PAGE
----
His dark skin makes her wonder if she can touch it, even if it’s just a dream. She just nods and subsequently shrugs.
“I can’t do it, Miguel. Not now. Maybe not ever.”
He hears the hurt in her voice. The way this love affair has dragged her out empty. How it left her wounded and scared for life.
“Remember what you wrote in that MoodBook of yours once? That line about the scars?”
For a second, Frankie wonders how he’d know the contents of her MoodBook. But then again, this is a dream and dreams don’t make sense.
“Yes, we’ve hurt each other. Maybe a lot. But every scar on my heart is a memory of a time that I was with you. And those scars are sacred to me,” she quotes.
She smiles. The words were written the first time the girls parted. After the cut in Noor’s hand. After that night in the hotel. After breakfast with her parents.
Miguel nods and smiles, as if he has read the quote a million times before.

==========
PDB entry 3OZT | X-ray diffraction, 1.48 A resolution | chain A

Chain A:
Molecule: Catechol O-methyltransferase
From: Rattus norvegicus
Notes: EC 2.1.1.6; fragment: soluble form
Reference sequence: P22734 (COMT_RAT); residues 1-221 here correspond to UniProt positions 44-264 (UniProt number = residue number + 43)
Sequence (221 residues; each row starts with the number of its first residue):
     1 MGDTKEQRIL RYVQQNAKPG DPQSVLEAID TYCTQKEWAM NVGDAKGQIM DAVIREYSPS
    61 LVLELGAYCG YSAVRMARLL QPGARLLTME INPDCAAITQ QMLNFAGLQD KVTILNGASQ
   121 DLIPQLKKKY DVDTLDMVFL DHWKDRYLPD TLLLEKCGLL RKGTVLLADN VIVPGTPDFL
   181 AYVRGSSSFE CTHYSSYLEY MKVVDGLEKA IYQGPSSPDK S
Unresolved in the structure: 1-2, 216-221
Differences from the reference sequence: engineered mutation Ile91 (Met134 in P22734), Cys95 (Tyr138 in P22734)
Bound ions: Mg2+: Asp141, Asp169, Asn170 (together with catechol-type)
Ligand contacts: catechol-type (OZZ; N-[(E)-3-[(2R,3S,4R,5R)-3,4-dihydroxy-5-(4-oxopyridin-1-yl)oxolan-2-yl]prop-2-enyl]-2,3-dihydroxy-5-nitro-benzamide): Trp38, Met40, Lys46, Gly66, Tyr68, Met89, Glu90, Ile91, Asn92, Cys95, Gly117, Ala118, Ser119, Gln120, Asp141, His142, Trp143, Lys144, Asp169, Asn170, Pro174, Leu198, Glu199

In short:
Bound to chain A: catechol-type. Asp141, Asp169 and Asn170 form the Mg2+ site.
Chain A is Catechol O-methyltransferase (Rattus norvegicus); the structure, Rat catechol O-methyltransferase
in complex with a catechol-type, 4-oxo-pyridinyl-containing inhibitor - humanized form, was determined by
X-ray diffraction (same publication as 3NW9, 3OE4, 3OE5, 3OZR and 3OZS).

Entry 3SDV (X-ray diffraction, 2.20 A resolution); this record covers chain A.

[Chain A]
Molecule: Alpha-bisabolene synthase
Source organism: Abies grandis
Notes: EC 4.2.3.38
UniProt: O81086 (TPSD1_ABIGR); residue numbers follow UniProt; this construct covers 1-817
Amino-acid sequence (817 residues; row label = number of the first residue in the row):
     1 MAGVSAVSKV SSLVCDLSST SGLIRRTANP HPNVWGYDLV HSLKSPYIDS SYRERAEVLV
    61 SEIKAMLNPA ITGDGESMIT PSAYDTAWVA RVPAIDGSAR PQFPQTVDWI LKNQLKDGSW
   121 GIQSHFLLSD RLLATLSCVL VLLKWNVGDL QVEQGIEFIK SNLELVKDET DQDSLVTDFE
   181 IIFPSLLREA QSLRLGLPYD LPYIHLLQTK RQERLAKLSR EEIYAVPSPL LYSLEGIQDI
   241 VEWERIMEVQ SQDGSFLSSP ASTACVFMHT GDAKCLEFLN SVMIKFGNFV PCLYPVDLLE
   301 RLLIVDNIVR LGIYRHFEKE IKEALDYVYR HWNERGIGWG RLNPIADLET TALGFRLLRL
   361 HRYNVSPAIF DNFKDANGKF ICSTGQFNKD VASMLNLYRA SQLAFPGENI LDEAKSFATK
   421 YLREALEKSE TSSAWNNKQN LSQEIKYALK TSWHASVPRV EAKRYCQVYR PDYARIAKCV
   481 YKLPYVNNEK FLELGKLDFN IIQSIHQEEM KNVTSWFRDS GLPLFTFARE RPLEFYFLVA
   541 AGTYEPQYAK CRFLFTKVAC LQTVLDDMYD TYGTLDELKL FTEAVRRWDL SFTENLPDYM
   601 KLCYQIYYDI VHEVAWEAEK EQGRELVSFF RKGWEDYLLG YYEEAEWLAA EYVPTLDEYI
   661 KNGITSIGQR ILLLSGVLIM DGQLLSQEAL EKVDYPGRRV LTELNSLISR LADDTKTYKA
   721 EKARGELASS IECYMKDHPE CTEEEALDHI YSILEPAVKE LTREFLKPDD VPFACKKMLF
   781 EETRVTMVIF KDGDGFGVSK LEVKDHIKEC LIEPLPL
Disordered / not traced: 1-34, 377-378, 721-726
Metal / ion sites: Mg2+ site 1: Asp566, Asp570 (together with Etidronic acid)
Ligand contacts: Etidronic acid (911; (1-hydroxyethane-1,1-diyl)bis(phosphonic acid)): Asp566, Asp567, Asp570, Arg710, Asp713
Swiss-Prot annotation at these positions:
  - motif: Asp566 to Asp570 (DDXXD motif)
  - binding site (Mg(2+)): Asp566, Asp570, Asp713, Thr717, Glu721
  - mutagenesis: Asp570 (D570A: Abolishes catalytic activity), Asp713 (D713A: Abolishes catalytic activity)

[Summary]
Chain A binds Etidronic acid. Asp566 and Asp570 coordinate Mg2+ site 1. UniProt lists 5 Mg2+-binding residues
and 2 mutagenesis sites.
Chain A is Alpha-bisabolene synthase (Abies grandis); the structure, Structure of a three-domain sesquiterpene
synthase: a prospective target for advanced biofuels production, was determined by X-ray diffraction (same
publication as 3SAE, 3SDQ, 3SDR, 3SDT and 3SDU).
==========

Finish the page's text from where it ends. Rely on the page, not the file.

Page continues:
“The thing about Noor is … she took me to museums. She took me to the wildest parties. She had me end up in a pool party with Beyonce and Taylor Swift one night and kissed me until I saw fireworks until the next day. She destroyed me. You know how they always say that they suddenly understand why storms are named after people? I do now. And Noor, well, that sounds like some kind of Greek goddess, right?”
Miguel shakes his head, confused about the level of depression his best friend expresses. He has never found that kind of love. He never will. But he has seen how Noor and Frankie looked at each other, when they thought no one was watching. He saw the sparks and undefinable love they shared.
“You’ll wake up in a few hours, Frankie. Because — you know — this is a dream.”
They both chuckle and put their beers together.
“But when you do, please get out of bed. I’m fine. I might not be where you want me to be. I may be gone and I’ll never return. But I’m with you.”
He puts his hand on his heart before continuing: “I’ll always be with you. We’ve been inseparable since kindergarten and that’ll never change. But instead of moping and drinking all day, please honor that connection we shared. You love to dance, even though you might not remember it anymore. You love to teach kids. Even more, you are great at it. Allow yourself to be loved, because I’ll never know how that feels like. Just … Do something.”